ADAPT Program -- Accent on Developing Abstract Processes of Thought


Date of this Version



When I joined the faculty of the UNL Educational Psychology department in August 1977, I replaced Carol Tomlinson-Keasey, who had been among the founders of the ADAPT program. Although no one ever mistook me for Carol, we were in many ways quite similar. Both of us had interests at the intersection of developmental, cognitive, and educational psychology, both of us were Piagetian in our general theoretical perspective, and both of us had done research on the development of formal operational reasoning. It was thus natural that I replaced Carol not only within my department but as what Bob Fuller often called the "guru" of the ADAPT program.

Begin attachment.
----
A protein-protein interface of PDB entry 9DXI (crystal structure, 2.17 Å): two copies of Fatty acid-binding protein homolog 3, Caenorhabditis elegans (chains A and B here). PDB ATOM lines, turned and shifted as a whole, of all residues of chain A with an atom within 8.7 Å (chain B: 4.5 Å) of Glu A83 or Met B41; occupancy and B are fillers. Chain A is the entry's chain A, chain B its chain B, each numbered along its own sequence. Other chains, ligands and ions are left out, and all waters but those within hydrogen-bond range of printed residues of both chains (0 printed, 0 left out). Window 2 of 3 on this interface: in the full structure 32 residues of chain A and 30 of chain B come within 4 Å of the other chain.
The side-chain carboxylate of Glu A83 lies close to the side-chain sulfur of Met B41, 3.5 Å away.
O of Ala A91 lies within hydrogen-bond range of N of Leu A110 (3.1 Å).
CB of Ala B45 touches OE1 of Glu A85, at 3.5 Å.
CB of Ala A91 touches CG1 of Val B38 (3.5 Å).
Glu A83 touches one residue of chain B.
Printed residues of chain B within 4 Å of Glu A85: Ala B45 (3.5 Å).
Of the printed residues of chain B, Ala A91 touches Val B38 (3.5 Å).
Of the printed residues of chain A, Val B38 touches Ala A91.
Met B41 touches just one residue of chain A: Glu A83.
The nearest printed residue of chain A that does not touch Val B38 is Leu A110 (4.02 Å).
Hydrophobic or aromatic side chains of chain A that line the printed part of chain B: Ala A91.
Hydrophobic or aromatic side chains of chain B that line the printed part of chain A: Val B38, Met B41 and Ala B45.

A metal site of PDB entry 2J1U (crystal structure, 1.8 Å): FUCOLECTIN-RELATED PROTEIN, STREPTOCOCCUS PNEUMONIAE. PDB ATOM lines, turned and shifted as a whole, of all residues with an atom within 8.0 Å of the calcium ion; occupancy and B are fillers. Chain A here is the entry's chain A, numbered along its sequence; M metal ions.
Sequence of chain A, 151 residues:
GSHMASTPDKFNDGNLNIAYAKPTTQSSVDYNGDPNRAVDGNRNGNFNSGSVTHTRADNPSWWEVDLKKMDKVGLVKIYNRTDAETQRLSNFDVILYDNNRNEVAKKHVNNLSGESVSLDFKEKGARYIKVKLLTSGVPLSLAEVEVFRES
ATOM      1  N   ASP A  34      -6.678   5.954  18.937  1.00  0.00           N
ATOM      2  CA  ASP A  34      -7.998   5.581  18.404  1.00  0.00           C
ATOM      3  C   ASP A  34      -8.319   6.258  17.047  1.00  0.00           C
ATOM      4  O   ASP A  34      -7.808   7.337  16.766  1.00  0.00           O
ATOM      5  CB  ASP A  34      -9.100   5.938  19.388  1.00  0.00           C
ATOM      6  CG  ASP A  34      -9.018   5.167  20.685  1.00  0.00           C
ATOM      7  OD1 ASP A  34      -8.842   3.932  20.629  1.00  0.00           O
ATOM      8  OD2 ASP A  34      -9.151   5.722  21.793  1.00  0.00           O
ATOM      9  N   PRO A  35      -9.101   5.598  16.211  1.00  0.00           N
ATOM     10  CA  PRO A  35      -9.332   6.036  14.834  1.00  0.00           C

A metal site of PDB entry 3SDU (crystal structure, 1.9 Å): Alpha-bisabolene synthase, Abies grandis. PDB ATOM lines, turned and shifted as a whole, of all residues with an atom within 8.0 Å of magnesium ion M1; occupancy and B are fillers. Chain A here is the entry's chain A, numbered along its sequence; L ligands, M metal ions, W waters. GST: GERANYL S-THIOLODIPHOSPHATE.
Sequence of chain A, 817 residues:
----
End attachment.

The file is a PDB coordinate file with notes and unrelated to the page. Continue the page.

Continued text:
Coming to UNL, I was delighted to find myself on a campus where faculty in a
variety of departments and disciplines were knowledgeable about Piaget's theory of
formal operations and devoted to fostering formal operational reasoning. I was even
more surprised and delighted to find that the educational efforts of the ADAPT faculty
were firmly rooted in the constructivist epistemology that lies at the heart of Piaget's
theory. Let me explain why a constructivist approach to education is, in my view, the
main legacy of the ADAPT program.